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TalkTalk whips BT with riding crop over sport fibs in telly ad

Watchdog agrees that one-time state monopoly misled viewers

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Budget telco TalkTalk - whose boss Dido Harding probably knows a thing or two about sportsmanship having once competed as a jockey - has successfully challenged a BT advert for misleading television viewers.

The Advertising Standards Authority upheld the company's complaint against an ad for BT Sport that featured presenter Jake Humphries. TalkTalk had contended that the ad had wrongly implied, without adequate qualification, that the channel was available to customers for "free" on TV.

But the regulator noted that this was not the case.

"Because we considered the on-screen qualification did not make clear that BT Sport was only available to view online unless customers also had access to Sky Digital or BT TV with Infinity, and because it was not shown at the time the 'free' offer was referenced in the voice-over, we concluded the ad was misleading," the ASA said.

TalkTalk's gripe was backed up by three other complainants who moaned about the ad to the watchdog.

BT argued that a brief qualifying text accompanying the advert was "sufficient" to explain in which ways its Sport service could be accessed for "free".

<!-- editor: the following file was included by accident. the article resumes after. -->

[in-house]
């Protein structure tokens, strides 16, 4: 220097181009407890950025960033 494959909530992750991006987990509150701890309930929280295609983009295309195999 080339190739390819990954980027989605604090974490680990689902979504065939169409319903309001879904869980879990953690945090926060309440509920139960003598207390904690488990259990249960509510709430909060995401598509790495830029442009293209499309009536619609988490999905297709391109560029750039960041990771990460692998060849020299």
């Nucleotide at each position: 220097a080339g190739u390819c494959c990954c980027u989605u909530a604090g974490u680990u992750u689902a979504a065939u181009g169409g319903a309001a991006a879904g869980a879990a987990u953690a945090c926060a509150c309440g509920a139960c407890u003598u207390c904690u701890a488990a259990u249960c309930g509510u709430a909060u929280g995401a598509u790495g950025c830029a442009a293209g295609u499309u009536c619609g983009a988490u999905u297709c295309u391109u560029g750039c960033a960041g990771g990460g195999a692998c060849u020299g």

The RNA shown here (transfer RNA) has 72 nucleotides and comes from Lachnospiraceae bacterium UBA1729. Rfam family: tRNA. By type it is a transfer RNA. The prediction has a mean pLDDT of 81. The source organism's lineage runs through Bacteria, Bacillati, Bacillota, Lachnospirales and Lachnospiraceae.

The ASA added that it had received a second complaint about the same ad from an individual who challenged whether it was misleading for the BT ad to place Humphries in a business setting – such as in a barber's shop and pub – because its sport channel was not offered free to biz punters.

BT tried to bat that particular gripe away by claiming that the ad was not a "call to action for business customers to take advantage of the offer".

But on that point, the regulator also disagreed with BT. The ASA said:

The ad contained various scenes where BT Sport was shown being watched on TV, and these included two business scenes, a barbers and a pub, to which we understood the "free" offer would not apply.

Although on-screen text shown at one point in the ad stated "UK residential only" we considered this contradicted the impression made by the two business scenes that the ad was also applicable to business customers.

The "free" offer promoted in the ad was not available to BT business customers and we considered that, in this context, it was misleading to feature scenes in businesses. We therefore concluded the ad was misleading.

The telecoms giant was told that the ad must not be broadcast again in its current form.

"We told BT to ensure that ads for BT Sport 'free' offers included a clearly worded qualification that BT Sport was only available to view online unless customers also had access to Sky Digital or BT TV with Infinity and that this was displayed at the time the offer was referenced," the ASA said. "We also told them to take care if featuring scenes of BT Sport being watched in businesses in such ads if the offer did not apply to BT business customers." ®

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